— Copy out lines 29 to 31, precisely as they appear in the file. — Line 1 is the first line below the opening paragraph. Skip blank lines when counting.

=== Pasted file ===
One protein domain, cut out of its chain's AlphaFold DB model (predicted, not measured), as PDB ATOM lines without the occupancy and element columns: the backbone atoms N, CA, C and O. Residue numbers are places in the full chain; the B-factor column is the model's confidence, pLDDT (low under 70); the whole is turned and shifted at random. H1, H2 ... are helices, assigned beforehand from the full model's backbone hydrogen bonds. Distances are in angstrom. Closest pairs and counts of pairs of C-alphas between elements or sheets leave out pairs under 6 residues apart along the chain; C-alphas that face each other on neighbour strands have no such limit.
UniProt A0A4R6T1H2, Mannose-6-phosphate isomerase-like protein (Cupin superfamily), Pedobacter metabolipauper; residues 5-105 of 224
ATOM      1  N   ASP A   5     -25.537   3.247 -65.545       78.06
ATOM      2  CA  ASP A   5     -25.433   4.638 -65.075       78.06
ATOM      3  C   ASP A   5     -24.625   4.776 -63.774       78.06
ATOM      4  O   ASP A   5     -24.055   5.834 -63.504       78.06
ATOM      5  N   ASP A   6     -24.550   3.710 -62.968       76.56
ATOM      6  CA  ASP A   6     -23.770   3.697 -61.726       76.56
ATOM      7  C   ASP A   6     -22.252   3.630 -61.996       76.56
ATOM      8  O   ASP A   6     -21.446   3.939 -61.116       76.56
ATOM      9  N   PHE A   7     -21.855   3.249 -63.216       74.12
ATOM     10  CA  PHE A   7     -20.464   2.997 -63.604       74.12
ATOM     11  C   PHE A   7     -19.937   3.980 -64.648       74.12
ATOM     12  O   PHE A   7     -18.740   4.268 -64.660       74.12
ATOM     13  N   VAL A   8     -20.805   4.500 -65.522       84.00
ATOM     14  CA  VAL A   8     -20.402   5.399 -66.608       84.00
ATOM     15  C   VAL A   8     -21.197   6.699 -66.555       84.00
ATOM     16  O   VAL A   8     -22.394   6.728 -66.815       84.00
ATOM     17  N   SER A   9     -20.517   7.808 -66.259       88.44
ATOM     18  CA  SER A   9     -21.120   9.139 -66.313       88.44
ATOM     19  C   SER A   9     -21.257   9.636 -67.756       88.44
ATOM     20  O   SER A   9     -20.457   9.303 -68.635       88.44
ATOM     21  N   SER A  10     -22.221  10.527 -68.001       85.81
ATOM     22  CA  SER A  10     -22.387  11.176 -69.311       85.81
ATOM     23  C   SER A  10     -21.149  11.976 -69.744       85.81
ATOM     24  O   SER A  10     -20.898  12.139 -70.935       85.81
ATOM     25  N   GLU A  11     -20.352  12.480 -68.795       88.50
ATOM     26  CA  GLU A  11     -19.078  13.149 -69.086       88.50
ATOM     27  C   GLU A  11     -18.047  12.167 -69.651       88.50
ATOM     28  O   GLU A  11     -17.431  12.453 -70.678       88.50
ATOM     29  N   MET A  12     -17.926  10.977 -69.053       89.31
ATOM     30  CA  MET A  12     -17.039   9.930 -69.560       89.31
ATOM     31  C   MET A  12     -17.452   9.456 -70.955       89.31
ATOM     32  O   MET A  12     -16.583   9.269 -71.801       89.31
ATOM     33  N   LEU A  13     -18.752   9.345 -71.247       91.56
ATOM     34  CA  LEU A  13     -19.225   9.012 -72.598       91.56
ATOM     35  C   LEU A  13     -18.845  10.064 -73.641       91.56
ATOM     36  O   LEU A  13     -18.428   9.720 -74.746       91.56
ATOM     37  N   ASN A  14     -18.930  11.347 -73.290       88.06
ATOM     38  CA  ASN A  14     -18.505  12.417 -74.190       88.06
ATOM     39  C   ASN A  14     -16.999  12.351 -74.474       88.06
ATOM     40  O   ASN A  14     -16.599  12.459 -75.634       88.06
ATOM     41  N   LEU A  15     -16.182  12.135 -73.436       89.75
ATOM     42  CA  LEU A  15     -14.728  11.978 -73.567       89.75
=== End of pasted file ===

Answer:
ATOM     28  O   GLU A  11     -17.431  12.453 -70.678       88.50
ATOM     29  N   MET A  12     -17.926  10.977 -69.053       89.31
ATOM     30  CA  MET A  12     -17.039   9.930 -69.560       89.31